A rapid, single-use, point-of-care polymerase chain reaction (PCR) device, the Visby Medical Sexual Health Test (Visby Medical), which is used to detect Chlamydia trachomatis, Neisseria gonorrhoeae, and Trichomonas vaginalis infections in women, showed excellent agreement with other US Food and Drug Administration (FDA)-approved laboratory-based assays, according to study results published in the Lancet Infectious Diseases.
To measure the performance of the Visby Medical Sexual Health Test, researchers conducted a cross-sectional, single-visit study (ClinicalTrials.gov identifier: NCT03852316) of females ages 14 years and older at 10 clinics across 7 US states. Women provided self-collected vaginal swabs for testing with the Visby Medical Sexual Health Test, and an untrained operator used the specimen to run the device using the quick-start instructions. According to the protocol, the test needs to be run within 2 hours of collection, and the results are delivered in under 30 minutes.
To assess patient-infected status, the sensitivity and specificity of the Visby Medical Sexual Health Test was compared with 3 approved comparator assays using vaginal specimens collected by licensed healthcare providers: 1) Aptima Combo 2® Assay and Aptima® Trichomonas vaginalis Assay (Hologic); 2) BD ProbeTec™ CT/GC Qx Amplified DNA Assay and BD ProbeTec™ Trichomonas vaginalis Qx Assay (BD Molecular Diagnostics); and, 3) BD MAX™ CT/GC/TV (BD Molecular Diagnostics).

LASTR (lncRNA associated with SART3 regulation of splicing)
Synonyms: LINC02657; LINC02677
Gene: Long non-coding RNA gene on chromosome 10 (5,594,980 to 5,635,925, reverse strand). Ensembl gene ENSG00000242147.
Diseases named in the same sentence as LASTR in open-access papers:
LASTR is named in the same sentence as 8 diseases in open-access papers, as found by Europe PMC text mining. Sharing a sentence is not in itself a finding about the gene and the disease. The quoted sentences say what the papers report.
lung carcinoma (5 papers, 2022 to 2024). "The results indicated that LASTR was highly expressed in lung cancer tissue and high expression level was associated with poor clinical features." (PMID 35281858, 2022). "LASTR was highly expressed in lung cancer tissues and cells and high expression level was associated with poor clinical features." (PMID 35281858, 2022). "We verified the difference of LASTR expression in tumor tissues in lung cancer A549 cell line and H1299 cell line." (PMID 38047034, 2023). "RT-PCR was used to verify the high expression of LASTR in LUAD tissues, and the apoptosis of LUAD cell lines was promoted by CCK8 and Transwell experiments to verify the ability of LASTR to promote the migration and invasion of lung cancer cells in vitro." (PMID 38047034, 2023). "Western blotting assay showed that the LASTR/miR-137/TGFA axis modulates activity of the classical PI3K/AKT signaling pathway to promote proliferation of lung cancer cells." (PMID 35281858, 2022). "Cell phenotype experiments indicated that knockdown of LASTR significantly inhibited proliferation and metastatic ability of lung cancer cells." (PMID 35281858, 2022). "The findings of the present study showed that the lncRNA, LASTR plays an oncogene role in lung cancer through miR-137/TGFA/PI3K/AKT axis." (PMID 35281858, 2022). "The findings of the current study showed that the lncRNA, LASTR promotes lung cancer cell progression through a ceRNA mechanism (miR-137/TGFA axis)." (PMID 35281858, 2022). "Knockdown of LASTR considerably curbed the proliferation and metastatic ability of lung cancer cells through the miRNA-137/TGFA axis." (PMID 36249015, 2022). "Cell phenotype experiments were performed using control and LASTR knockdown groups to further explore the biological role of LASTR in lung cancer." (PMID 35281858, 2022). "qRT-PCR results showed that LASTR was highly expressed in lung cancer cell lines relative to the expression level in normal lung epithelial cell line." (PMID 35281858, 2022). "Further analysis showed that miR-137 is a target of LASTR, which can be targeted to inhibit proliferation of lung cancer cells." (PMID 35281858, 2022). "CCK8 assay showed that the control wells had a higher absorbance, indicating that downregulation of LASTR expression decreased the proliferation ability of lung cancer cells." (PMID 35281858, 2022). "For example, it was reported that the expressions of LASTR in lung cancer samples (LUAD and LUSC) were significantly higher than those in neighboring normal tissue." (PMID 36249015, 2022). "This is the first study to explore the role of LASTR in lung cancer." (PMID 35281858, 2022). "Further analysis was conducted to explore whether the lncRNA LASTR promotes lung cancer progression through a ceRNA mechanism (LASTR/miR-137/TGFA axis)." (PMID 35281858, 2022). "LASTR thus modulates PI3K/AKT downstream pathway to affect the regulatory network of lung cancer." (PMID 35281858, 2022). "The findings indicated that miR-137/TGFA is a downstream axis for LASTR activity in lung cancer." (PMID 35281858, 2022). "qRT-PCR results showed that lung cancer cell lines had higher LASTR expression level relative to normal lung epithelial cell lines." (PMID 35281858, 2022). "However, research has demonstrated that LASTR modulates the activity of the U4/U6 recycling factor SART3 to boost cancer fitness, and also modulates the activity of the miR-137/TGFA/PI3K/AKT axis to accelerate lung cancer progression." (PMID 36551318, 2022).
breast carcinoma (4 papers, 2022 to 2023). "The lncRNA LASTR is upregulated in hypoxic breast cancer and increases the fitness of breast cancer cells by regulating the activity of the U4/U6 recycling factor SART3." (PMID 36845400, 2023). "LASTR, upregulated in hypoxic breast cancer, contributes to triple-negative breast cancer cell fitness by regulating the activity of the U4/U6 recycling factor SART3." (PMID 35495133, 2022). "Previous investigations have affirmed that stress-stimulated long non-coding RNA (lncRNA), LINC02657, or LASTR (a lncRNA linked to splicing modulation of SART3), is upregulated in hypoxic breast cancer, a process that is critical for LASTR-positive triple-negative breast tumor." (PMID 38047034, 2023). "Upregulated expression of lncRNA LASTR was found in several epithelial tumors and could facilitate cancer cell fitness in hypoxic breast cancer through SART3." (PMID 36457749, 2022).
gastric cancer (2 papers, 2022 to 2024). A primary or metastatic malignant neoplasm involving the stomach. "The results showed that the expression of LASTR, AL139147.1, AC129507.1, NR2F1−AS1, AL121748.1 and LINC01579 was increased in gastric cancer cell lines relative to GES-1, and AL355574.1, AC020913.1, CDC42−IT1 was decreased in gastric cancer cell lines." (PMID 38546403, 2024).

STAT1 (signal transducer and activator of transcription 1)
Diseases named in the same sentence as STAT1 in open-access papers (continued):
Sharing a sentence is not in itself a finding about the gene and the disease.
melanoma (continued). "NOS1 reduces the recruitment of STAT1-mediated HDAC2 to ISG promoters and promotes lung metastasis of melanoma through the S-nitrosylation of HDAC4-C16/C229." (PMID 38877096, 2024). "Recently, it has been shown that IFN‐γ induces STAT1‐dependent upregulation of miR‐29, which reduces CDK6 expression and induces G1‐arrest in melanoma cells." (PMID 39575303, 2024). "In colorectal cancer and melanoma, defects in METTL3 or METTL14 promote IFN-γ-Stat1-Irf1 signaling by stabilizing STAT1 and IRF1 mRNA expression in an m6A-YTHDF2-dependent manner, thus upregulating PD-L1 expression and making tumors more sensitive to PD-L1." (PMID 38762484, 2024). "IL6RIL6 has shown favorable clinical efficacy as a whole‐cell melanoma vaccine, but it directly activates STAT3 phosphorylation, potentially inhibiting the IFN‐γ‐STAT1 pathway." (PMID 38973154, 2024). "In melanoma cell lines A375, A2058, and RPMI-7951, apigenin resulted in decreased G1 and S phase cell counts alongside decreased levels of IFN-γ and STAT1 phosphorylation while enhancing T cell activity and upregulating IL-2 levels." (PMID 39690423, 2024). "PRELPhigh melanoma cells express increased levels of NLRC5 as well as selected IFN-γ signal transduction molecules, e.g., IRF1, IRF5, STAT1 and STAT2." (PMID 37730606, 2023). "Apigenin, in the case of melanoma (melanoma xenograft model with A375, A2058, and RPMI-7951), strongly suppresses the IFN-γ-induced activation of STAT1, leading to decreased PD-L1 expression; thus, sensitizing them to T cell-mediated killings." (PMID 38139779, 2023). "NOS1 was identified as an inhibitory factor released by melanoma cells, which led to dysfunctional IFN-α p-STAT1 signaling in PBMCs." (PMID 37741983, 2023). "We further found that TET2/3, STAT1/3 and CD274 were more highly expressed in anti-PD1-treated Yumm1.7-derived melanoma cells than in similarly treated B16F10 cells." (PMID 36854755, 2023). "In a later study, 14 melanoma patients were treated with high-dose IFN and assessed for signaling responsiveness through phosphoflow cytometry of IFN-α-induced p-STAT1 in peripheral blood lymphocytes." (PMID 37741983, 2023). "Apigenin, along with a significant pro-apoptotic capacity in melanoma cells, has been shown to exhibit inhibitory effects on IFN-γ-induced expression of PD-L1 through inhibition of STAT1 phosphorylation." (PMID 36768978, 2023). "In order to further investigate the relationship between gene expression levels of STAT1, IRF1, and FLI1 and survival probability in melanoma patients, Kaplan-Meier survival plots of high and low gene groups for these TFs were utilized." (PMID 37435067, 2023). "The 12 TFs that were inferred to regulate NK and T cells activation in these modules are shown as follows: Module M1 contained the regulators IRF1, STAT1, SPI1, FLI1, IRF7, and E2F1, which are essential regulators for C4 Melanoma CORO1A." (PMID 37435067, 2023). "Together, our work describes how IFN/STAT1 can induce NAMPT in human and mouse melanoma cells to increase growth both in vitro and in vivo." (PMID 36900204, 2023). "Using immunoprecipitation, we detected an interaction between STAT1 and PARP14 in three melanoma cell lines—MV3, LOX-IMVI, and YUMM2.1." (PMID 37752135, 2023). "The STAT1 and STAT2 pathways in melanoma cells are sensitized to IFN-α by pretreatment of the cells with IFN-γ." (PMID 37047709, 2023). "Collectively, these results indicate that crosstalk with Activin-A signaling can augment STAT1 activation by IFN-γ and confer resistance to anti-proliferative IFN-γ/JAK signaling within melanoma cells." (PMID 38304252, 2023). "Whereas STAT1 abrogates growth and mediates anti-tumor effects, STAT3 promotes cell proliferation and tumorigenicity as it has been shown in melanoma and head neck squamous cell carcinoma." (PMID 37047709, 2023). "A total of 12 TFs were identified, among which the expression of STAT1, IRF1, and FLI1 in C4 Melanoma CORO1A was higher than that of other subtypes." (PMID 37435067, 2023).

Of the 1585 women (mean age, 34.8 years) enrolled in the study, 1555 of participants had the test run using the Visby Medical Sexual Health Test with 92.9% and 5.7% having a valid result on the first and second try, respectively. When compared with patient-infected status, the sensitivity and specificity for the Visby Medical Sexual Health Test for each organism was as follows:
- C trachomatis, n=1457: sensitivity of 97.6% (95% CI, 93.2%-99.2%) and specificity of 98.3% (95% CI, 97.5%-98.9%)
- N gonorrhoeae, n=1468: sensitivity of 97.4% (95% CI, 86.5%-99.5%) and specificity of 99.4% (95% CI, 98.9%-99.7%)
- T vaginalis, n=1449: sensitivity of 99.2% (95% CI, 95.5%-99.9%) and specificity of 96.9% (95% CI, 95.8%-97.7%)
Results remained similar when the analysis was stratified by symptomatic and asymptomatic status. The Visby Medical Sexual Health Test also delivered an overall accuracy (agreement with patient-infected status) in 98.3% (95% CI, 97.5%-98.8%) of results for C trachomatis, 99.4% (95% CI, 98.8%-99.7%) for N gonorrhoeae, and 97.1% (95% CI, 96.1%-97.8%) for T vaginalis.
Limitations of this study included the moderate number of N gonorrhoeae cases. In addition, the Visby Medical Sexual Health Test will need to be validated with samples from all genders and anatomic sites, the researchers noted.
“Results from this study were used to support a regulatory submission and Clinical Laboratory Improvement Act (CLIA) waiver submission to the FDA for the first rapid, simple, molecular, point-of-care testing device for [sexually transmitted infections],” the researchers concluded.
Disclosure: Several study authors declared affiliations with the pharmaceutical industry. Please see the original reference for a full list of authors’ disclosures.
Morris SR, Bristow CC, Wierzbicki MR, et al. Performance of a single-use, rapid, point-of-care PCR device for the detection of Neisseria gonorrhoeae, Chlamydia trachomatis, and Trichomonas vaginalis: a cross-sectional study. Lancet Infect Dis. 2020;S1473-3099(20)30734-30739. doi:10.1016/S1473-3099(20)30734-9
This article originally appeared on Infectious Disease Advisor